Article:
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The standard limiation period is 6 years. So why are human rights act breaches - supposedly more serious than other matters - confined to one year?

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    Because the lawmaker said so? Why a law is what it is is usually a question for politics SE.
    – Trish
    Feb 20, 2023 at 10:36
  • @Trish yes, that is part of the answer, but a complete answer would explain in which law and which part thereof they so said. Feb 20, 2023 at 14:05
  • which might in turn lead to a richer insight as to what was the rationale behind so saying. Feb 20, 2023 at 14:06
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    What's your research effort for this question? Knowing nothing about this law myself, Google immediately suggested that you are talking about the Human Rights Act of 1998. The text of the act, like all other British law, is readily available at legislation.gov.uk. It is 28 pages long, so I don't think it would be unreasonable for you to at least skim through it for yourself. Feb 20, 2023 at 15:38
  • I have read the HRA before but I don't recall it saying anything about actions as such rather than simply setting out the links so i thought this might pertain somehow specifically to actions against police. but in retrospect i suppose i only was familiar with the schedule of articles. Feb 20, 2023 at 17:08

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Because HRA1998 says so, but it's not an absolute limit and is subject to discretion by the court:

(1)A person who claims that a public authority has acted (or proposes to act) in a way which is made unlawful by section 6(1) may—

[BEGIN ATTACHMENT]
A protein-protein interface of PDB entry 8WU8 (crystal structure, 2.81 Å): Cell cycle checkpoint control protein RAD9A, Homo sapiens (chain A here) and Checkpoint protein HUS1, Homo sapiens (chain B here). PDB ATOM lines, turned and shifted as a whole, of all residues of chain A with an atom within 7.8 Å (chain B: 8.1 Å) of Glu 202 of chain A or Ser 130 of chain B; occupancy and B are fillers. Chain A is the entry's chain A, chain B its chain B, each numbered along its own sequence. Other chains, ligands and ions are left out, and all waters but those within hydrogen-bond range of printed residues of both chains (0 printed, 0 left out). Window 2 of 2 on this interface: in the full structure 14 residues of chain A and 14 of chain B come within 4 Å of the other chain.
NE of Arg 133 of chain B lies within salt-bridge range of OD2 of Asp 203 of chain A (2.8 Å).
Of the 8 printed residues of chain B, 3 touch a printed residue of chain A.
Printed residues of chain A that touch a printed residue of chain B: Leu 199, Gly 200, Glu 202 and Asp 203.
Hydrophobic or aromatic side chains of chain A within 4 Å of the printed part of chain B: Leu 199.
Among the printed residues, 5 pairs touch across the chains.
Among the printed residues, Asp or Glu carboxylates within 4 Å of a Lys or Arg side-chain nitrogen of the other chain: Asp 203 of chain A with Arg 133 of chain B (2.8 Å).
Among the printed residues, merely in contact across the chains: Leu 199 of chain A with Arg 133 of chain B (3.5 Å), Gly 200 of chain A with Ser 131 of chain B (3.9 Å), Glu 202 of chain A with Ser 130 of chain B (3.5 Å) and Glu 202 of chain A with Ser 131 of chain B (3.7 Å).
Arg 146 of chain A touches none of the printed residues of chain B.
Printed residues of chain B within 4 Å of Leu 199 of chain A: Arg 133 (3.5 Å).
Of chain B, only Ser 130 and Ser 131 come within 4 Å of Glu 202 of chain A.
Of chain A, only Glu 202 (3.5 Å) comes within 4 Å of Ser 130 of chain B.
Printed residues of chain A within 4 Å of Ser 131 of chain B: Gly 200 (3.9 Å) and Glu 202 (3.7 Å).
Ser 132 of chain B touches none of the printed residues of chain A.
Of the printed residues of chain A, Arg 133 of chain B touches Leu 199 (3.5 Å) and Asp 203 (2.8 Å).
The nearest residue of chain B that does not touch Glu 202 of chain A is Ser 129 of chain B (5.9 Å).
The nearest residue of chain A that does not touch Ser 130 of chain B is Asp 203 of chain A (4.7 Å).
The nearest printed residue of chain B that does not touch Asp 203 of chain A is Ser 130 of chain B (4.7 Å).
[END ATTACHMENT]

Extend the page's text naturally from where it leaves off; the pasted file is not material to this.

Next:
(a)bring proceedings against the authority under this Act in the appropriate court or tribunal, or (b)rely on the Convention right or rights concerned in any legal proceedings,but only if he is (or would be) a victim of the unlawful act.

(5)Proceedings under subsection (1)(a) must be brought before the end of—

(a)the period of one year beginning with the date on which the act complained of took place; or

(b)such longer period as the court or tribunal considers equitable having regard to all the circumstances,but that is subject to any rule imposing a stricter time limit in relation to the procedure in question.

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  • hansard.parliament.uk/Commons/1998-05-24/debates/… may be illuminating (the Minister is explaining the rationale). "A longer limitation period would skew the balance too much against public authorities" but there is also the escape hatch in (b). The main comparator is the 3-month limit on judicial reviews.
    – alexg
    Feb 21, 2023 at 14:53

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